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How to discipline toddlers, kids, tweens and teens

Here are some tips for disciplining children as they grow:

Disciplining Toddlers

Avoid time outs, which create anxiety and clinginess, and do your best to play what I call the Captain of the ship game. Rather than punishing or scolding a child after she’s been naughty, consider how you can avoid the triggers that prompt her to misbehave.

A child who is hungry, tired, or over-stimulated is far more likely to fall apart. If he does something wrong, describe it in positive language with a minimum of words: “Kitty likes to be touched softly.” And acknowledge her when she’s doing something you appreciate: “I love how gently you’re playing with Kitty…and she loves it, too!”

Disciplining Kids

Mom and daughter doing chores

Use family meetings to establish household routines, chores and expectations. And look for ways to put kids “in charge”—of feeding the fish, sweeping the sidewalks, or sorting the laundry—to help them develop responsibility.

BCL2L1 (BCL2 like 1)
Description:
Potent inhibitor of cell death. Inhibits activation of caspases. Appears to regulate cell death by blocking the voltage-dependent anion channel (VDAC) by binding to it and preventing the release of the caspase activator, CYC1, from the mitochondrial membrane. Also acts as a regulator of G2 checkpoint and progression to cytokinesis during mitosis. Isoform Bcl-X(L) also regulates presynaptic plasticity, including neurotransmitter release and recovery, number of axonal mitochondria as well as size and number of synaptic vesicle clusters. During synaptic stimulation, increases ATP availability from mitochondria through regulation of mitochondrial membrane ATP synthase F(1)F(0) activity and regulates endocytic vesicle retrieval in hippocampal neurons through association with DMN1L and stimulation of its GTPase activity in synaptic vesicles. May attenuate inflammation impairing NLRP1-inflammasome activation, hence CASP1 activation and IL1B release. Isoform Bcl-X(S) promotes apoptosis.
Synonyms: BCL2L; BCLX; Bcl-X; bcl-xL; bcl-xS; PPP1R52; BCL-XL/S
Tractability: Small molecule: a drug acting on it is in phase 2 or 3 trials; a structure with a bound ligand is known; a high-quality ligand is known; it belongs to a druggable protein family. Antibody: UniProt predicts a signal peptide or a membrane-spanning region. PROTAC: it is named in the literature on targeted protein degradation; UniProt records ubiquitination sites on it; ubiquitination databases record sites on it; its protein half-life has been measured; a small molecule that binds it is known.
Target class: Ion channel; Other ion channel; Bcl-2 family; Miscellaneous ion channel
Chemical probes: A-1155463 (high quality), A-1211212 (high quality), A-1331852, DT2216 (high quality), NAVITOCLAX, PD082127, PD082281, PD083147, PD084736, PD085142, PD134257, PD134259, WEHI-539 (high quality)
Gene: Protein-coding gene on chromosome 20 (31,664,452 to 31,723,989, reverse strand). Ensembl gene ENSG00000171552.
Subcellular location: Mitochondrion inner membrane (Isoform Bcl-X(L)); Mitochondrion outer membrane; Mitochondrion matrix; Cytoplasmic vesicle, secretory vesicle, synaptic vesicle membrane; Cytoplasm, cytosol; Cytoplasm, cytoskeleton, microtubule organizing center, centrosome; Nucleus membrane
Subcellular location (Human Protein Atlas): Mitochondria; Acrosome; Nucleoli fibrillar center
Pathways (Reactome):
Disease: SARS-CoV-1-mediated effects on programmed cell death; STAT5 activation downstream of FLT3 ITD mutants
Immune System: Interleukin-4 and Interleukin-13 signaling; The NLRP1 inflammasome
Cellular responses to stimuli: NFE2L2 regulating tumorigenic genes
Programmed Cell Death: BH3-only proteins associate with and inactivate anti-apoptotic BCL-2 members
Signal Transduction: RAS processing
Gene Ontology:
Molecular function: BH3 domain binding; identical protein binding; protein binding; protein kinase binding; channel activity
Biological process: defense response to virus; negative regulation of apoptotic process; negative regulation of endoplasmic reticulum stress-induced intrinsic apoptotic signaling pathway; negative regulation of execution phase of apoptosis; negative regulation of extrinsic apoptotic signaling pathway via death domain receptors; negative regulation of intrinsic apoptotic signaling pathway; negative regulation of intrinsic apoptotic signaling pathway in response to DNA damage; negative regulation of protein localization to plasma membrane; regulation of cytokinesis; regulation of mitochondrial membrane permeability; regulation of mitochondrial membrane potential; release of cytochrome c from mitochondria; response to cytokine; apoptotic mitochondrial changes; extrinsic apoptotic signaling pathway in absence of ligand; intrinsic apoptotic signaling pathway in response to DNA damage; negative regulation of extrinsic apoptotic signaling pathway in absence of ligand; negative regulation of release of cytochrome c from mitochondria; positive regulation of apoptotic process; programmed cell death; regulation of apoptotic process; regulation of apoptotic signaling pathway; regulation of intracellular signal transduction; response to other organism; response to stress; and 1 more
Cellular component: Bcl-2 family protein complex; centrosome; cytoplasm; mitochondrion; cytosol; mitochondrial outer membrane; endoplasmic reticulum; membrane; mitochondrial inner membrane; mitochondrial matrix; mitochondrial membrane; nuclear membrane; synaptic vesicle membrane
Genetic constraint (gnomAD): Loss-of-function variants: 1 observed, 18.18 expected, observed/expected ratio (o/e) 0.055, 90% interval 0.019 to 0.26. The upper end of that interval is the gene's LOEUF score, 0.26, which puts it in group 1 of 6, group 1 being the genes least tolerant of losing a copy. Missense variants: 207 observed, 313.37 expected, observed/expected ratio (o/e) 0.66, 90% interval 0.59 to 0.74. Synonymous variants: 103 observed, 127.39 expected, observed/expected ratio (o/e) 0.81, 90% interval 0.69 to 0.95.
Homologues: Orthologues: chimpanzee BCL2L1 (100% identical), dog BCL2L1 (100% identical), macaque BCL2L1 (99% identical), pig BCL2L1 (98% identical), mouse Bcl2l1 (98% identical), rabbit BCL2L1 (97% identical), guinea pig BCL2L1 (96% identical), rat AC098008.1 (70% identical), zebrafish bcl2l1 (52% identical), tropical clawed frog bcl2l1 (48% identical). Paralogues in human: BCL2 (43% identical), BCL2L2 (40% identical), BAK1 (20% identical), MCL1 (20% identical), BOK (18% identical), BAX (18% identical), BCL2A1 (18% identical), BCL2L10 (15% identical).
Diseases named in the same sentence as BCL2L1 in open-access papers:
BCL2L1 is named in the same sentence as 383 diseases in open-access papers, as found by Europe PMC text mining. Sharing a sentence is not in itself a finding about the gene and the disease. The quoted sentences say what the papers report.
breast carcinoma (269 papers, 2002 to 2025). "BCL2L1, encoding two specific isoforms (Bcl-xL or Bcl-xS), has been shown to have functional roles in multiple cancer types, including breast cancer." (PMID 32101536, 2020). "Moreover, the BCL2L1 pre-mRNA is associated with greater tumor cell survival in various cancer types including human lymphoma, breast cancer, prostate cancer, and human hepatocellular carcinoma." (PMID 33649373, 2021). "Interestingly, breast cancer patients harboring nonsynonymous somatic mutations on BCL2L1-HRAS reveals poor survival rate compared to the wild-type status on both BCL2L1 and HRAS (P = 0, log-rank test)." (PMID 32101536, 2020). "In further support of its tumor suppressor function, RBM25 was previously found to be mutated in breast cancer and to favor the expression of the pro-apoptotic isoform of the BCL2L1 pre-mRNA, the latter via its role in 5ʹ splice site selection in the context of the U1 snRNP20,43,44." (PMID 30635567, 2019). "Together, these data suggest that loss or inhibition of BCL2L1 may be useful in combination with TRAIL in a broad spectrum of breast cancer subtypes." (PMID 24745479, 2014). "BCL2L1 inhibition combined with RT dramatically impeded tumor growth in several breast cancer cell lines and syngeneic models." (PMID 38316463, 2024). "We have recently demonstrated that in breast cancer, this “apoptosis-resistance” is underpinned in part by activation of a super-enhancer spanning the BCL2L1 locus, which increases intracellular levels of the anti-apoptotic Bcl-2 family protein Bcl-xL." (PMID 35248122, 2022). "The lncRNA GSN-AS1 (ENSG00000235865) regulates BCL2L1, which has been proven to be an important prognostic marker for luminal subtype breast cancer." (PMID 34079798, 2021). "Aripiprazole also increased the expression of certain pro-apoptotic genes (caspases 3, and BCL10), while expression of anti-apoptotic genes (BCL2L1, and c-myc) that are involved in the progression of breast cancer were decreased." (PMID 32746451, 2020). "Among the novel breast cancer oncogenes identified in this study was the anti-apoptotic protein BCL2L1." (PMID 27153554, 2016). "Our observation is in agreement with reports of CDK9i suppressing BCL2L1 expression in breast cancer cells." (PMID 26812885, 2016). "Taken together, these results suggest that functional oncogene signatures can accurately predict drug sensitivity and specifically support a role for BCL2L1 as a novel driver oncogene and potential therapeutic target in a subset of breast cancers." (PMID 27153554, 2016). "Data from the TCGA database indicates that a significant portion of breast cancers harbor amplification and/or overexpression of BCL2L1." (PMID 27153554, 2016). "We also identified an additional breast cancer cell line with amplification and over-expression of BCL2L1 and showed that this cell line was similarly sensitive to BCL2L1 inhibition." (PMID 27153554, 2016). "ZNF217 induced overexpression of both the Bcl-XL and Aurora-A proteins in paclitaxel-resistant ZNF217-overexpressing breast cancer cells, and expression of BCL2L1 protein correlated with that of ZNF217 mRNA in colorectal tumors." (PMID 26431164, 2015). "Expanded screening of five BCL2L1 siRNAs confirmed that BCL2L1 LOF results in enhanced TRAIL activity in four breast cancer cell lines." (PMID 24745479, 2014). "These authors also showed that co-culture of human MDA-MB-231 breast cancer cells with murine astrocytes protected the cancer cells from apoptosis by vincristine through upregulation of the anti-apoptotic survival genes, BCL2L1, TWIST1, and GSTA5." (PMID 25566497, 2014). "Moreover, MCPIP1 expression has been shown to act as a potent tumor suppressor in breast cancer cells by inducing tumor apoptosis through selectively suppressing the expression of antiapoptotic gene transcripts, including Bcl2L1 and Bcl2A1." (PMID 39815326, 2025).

Rather than focusing on a child’s misdeeds with long lectures and/or punishments, catch him doing something you appreciate. Speak from your heart about how their behavior touched you: “I can’t tell you how relieved I was when I came home and saw that you’d already started your homework, sweetheart. Thank you!”

Disciplining Tweens

As children move toward adolescence, they’re keenly on the lookout for any evidence that you might be treating them like they’re little kids. Speak confidently when you make a request (using minimum words!) and don’t hover to see if they’re doing what you ask.

Offer explanations for why they need to do something if and only if they ask without whining or sass. Avoid power struggles; hear them out when they’re upset, but resist the impulse to engage in debates and negotiations.

Disciplining Teens

See section on Toddlers. Just kidding. Disciplining a teenager is largely about gently helping them discover what’s right as you guide them towards developing their own internal compass. Create receptivity by asking them their opinions about things from drinking at parties to rushing through homework, and listen without interruption or judgment. Speak to them with respect and a sincere desire to better understand their point of view as they sort through the events of their life. Your job now is to help them uncover their own healthy sensibilities about living their best life.

It’s not easy to play “disciplinarian” in a child’s life. Recognize that with your support in learning accountability and responsibility, you’ll be helping your kids move towards a healthy and successful adult life.

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